In our new chapter of the journey

Life is good.

It feels so surreal. I feel like I have finally come home, yet when I hear the radio or television announcer refer to “your New England…,” it catches me off-guard. I never dreamed I would live here, much less love it. Yet now that we are tucked into our little village of about 2000 residents, I don’t remember being happier in my life — except on the three days that the most precious people in my life became permanent parts of it. I am so happy most of the time that I wish I could invite my friends to feel what I feel, just for one minute.

We’re settling in nicely. I’m sure we’ve probably all heard the sayings about how when you trust God — really trust! — things will work out in wondrous ways that far exceed what you could have imagined for yourself. It always seemed like that applied to someone else until now. Does it mean that I have no challenges? No. It does mean that my trust in God and faith in Her providence has grown exponentially. Somehow I have grown in my ability to believe without seeing. For me, being able to trust deeply and believe in anything or anyone took a leap of faith and a lot of courage. The leap of faith came with those four days of the cross-country drive, in moving my family to a place I had only visited once, and into a house of which I had only seen pictures. It all could have gone horribly wrong. But it didn’t.

The reality of my life now resonates with joy and childlike wonder as I re-discover what it means to be happy. I am still vigilant about my children’s safety, but I no longer worry about so many things. I am hopeful that Chris will find his niche, and rejoice in every little victory that comes our way. I now work in an environment where I am warmly welcomed and my talents and training are celebrated. The children’s school is far better than anything I dreamed possible, and the possibilities for our growth as a family are limitless. This evening as the girls and I snuggled in our living room, relaxed in our shared warmth, and secure in the privacy of our drawn curtains, I found myself really relaxing.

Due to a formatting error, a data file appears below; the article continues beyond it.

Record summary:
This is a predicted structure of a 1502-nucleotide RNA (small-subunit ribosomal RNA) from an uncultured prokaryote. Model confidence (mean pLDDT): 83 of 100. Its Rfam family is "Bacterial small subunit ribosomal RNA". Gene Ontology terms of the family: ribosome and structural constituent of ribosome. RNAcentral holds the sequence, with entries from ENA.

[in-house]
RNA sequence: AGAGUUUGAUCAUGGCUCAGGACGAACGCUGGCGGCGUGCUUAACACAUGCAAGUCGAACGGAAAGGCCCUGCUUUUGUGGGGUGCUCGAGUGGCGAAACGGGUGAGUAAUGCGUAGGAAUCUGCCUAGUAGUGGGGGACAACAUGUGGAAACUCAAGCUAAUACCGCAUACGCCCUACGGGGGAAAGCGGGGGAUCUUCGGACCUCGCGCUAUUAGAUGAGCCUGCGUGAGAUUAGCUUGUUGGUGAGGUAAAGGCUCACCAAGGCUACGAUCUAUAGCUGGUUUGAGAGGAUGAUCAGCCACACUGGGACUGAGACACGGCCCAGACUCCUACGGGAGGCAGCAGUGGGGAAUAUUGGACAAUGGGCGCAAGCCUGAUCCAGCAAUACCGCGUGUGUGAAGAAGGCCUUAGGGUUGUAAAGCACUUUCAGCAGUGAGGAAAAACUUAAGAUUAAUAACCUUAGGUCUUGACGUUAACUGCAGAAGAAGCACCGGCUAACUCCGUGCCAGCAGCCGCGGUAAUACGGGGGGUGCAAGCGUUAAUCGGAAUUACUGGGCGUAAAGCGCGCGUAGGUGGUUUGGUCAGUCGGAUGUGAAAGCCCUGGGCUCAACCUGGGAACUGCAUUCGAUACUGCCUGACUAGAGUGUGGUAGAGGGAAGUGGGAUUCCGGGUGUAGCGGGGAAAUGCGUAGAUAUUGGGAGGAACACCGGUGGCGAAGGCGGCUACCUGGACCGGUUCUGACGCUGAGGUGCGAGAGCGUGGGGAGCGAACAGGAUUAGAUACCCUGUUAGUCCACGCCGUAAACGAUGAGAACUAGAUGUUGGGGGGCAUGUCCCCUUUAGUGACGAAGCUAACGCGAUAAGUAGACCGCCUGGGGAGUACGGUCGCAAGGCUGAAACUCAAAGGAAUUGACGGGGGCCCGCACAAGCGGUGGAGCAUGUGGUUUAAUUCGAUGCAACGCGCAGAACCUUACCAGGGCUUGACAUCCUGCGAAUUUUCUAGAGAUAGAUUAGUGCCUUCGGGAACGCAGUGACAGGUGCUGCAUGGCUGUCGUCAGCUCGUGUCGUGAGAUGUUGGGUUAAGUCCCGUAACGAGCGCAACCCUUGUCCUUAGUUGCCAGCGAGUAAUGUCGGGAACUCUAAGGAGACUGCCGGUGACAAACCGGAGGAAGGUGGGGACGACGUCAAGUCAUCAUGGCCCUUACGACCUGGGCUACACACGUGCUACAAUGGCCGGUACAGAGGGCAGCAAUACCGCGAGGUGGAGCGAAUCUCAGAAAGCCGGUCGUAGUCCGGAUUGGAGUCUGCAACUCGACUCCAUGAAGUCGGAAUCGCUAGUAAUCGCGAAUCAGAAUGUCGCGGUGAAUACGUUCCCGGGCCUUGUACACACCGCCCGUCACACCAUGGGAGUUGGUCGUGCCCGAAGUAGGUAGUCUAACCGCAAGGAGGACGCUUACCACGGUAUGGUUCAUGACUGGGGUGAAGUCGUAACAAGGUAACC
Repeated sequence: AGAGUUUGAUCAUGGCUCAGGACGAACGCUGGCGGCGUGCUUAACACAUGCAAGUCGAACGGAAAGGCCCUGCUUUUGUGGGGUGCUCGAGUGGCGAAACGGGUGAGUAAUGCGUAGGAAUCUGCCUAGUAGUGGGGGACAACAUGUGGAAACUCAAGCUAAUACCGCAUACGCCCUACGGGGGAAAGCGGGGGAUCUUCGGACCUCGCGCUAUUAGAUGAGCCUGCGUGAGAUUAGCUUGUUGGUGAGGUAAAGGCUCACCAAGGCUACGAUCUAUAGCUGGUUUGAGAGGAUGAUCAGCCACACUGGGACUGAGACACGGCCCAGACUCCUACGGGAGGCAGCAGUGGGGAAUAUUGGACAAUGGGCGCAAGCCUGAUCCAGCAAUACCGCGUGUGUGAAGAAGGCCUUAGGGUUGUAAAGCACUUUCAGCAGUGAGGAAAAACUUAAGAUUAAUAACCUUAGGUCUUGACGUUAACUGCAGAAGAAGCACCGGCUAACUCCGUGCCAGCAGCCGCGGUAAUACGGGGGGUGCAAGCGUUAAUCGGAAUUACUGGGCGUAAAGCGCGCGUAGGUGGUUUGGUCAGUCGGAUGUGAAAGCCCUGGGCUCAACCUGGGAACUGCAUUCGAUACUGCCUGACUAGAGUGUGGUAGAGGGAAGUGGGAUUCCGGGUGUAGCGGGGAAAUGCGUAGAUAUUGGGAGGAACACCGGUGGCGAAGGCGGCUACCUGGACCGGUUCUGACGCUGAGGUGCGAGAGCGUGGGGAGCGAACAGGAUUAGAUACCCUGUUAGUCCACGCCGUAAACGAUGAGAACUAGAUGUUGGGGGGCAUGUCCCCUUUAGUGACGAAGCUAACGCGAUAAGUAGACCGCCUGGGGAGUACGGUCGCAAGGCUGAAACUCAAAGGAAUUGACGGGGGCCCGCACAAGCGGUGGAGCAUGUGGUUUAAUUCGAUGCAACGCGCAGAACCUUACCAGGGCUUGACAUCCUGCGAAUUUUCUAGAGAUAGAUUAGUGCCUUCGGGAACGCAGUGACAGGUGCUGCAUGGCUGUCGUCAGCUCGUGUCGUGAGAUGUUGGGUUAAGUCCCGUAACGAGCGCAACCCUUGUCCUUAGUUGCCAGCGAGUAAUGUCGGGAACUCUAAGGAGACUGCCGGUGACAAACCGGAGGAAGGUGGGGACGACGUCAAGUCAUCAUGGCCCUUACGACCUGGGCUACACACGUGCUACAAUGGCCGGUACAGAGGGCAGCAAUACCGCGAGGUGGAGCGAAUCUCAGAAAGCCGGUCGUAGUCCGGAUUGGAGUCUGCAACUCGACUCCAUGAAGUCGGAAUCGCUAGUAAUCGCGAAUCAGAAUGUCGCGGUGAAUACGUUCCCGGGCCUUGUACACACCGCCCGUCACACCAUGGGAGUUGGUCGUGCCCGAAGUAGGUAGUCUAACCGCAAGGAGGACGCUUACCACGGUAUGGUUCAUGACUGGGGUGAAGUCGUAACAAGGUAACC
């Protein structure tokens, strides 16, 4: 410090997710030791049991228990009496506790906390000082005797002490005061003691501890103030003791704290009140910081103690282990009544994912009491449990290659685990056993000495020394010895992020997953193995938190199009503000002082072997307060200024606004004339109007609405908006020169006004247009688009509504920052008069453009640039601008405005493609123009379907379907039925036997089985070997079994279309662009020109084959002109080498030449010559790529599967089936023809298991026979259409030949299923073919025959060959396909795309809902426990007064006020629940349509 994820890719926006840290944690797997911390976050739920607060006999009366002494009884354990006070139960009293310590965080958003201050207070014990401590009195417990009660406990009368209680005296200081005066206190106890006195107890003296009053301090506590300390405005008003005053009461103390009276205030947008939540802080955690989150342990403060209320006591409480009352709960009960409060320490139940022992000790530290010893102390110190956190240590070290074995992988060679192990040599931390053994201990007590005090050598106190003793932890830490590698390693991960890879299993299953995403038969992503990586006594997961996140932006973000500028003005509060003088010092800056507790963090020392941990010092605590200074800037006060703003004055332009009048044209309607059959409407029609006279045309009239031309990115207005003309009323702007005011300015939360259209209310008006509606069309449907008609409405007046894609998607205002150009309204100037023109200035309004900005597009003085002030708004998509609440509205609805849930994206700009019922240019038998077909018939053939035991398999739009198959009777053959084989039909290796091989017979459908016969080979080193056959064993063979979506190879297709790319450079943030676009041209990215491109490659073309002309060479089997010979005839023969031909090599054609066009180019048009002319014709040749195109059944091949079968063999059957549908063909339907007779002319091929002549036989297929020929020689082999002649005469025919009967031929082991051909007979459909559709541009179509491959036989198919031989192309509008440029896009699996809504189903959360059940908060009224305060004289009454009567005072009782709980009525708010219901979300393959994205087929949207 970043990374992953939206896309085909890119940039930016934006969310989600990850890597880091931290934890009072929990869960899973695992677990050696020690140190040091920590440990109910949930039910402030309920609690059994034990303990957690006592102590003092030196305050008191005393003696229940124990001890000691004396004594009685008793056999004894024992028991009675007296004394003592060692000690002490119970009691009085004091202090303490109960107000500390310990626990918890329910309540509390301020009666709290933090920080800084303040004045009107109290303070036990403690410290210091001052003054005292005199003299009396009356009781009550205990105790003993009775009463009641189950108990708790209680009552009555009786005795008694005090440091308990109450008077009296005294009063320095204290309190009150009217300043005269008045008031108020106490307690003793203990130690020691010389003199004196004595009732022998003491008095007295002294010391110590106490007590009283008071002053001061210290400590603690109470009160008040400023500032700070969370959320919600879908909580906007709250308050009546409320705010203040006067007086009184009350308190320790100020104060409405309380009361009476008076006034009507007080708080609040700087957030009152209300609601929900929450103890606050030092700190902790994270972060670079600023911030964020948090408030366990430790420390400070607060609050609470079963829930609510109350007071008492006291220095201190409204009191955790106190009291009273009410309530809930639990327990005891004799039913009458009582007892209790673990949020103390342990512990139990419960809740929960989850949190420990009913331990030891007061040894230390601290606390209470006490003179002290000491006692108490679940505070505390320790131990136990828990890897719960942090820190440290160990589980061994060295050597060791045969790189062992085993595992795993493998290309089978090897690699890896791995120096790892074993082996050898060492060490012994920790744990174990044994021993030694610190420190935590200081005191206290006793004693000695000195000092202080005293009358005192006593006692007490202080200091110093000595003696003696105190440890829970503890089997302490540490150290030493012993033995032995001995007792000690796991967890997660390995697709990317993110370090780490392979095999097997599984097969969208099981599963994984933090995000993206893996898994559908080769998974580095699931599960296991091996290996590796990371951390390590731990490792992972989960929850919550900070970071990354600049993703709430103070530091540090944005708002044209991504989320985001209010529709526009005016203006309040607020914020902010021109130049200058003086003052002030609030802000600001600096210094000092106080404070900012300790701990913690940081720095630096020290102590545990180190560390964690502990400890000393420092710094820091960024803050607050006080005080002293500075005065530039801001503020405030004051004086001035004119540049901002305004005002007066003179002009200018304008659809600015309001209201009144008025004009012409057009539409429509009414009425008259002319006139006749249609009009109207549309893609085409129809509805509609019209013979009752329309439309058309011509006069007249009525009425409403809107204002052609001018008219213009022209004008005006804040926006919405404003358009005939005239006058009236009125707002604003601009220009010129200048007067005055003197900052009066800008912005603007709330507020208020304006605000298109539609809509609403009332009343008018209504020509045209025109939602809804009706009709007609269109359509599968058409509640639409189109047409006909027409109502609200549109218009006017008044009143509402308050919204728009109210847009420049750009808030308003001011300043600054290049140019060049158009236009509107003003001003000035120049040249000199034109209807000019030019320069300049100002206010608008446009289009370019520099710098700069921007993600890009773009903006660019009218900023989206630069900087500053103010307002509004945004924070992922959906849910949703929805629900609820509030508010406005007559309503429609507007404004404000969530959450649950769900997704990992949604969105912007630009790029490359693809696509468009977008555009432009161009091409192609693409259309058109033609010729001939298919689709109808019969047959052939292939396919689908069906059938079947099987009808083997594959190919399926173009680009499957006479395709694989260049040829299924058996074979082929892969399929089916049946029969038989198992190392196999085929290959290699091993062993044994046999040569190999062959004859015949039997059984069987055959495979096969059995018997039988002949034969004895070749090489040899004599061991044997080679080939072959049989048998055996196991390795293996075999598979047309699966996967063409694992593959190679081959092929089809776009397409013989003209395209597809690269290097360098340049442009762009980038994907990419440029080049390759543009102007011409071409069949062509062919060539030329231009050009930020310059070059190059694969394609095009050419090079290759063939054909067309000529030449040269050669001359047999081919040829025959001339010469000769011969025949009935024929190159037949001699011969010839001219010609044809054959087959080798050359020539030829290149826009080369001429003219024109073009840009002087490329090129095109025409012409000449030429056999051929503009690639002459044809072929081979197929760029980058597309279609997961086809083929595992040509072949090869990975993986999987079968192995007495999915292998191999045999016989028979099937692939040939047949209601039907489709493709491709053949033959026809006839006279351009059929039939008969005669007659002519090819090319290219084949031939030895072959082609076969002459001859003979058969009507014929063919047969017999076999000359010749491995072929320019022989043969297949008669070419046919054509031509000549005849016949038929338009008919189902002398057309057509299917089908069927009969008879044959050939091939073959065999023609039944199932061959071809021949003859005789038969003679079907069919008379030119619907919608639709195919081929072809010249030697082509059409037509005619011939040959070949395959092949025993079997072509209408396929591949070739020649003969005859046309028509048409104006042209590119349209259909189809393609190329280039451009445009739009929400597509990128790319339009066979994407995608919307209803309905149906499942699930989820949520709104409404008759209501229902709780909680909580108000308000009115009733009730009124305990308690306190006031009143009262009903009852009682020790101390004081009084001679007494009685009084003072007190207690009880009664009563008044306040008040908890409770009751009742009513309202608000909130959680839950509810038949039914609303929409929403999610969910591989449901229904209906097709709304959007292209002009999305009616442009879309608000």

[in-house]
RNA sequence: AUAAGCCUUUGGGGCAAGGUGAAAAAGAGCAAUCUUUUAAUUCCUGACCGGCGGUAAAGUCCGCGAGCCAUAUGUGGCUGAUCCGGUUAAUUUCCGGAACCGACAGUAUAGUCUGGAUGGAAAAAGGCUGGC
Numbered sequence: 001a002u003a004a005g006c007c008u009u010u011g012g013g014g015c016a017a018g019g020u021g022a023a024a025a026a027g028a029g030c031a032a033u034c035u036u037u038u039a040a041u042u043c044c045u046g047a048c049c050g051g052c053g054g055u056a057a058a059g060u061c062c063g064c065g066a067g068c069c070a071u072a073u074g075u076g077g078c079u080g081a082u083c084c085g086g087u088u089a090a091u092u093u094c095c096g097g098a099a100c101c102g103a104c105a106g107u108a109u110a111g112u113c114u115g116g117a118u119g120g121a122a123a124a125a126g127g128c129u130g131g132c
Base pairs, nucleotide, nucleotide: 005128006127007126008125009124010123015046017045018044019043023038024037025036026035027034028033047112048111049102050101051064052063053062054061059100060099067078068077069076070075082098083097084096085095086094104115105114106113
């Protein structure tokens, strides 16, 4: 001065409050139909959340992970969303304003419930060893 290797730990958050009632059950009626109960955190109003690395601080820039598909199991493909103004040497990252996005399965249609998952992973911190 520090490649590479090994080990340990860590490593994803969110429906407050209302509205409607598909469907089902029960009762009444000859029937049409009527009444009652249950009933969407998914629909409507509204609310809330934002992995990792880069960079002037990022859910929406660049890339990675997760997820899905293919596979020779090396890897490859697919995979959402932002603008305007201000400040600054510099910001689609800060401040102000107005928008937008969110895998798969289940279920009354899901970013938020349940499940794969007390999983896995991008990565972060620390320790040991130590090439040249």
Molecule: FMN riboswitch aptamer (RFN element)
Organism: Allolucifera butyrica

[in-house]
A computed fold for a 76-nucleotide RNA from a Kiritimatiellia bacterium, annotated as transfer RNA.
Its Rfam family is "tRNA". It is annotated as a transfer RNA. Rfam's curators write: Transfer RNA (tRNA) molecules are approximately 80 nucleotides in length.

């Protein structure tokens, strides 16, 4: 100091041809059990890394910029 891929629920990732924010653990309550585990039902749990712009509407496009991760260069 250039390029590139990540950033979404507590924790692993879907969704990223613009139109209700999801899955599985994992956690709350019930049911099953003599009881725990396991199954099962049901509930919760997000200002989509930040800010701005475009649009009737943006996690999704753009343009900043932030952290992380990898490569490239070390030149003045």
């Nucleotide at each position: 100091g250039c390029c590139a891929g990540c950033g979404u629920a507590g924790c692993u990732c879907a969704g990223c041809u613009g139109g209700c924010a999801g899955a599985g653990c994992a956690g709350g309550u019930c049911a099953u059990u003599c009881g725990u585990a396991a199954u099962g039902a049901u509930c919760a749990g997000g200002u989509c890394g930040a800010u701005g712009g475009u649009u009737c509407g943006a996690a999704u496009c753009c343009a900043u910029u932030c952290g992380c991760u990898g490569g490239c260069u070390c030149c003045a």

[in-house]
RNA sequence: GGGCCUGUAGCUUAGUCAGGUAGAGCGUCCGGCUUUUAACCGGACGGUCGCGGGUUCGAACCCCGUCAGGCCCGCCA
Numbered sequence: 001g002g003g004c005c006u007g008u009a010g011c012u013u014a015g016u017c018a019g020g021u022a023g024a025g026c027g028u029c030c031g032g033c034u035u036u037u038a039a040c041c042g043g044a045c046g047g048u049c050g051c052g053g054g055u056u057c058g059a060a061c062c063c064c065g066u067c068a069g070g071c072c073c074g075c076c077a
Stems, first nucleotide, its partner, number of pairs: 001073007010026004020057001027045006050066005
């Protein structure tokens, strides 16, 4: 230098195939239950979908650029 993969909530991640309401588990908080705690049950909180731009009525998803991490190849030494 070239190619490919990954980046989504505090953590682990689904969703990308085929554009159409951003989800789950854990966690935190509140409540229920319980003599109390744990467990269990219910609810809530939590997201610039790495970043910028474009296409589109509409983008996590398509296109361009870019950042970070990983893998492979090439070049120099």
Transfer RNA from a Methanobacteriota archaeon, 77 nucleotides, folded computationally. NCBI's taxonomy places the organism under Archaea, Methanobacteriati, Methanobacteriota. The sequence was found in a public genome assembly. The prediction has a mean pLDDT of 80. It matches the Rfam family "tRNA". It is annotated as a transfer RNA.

The sadness of having to leave some of my loved ones in California is omnipresent, but I am learning to trust that they, too, will be alright. The joy I see in my children’s eyes as they tell me about their school day and all the wonderful activities the school provides makes my spirit dance. Chris’s happiness and hope send my spirit into a jig. The warmth of my new colleagues and the new people who are becoming part of my life keep my spiritual feet light.

I have been reflecting on the changes in my professional life, and recently realized that none of my current professional pursuits would have been possible without my doctorate. None of them. Everything I do has been made possible by all the hard work I did once upon a time. My new students have captured my heart with their bravery, intelligence, and humor. I think that I needed to go through the grief that I experienced over the last two years so that I could be broken open to receive God’s love that I find in the people and places that surround me.

If for no other reason, I rejoice that I have been given the wisdom to see that my suffering was not in vain. It had enabled me to be open to love, joy, and peace.

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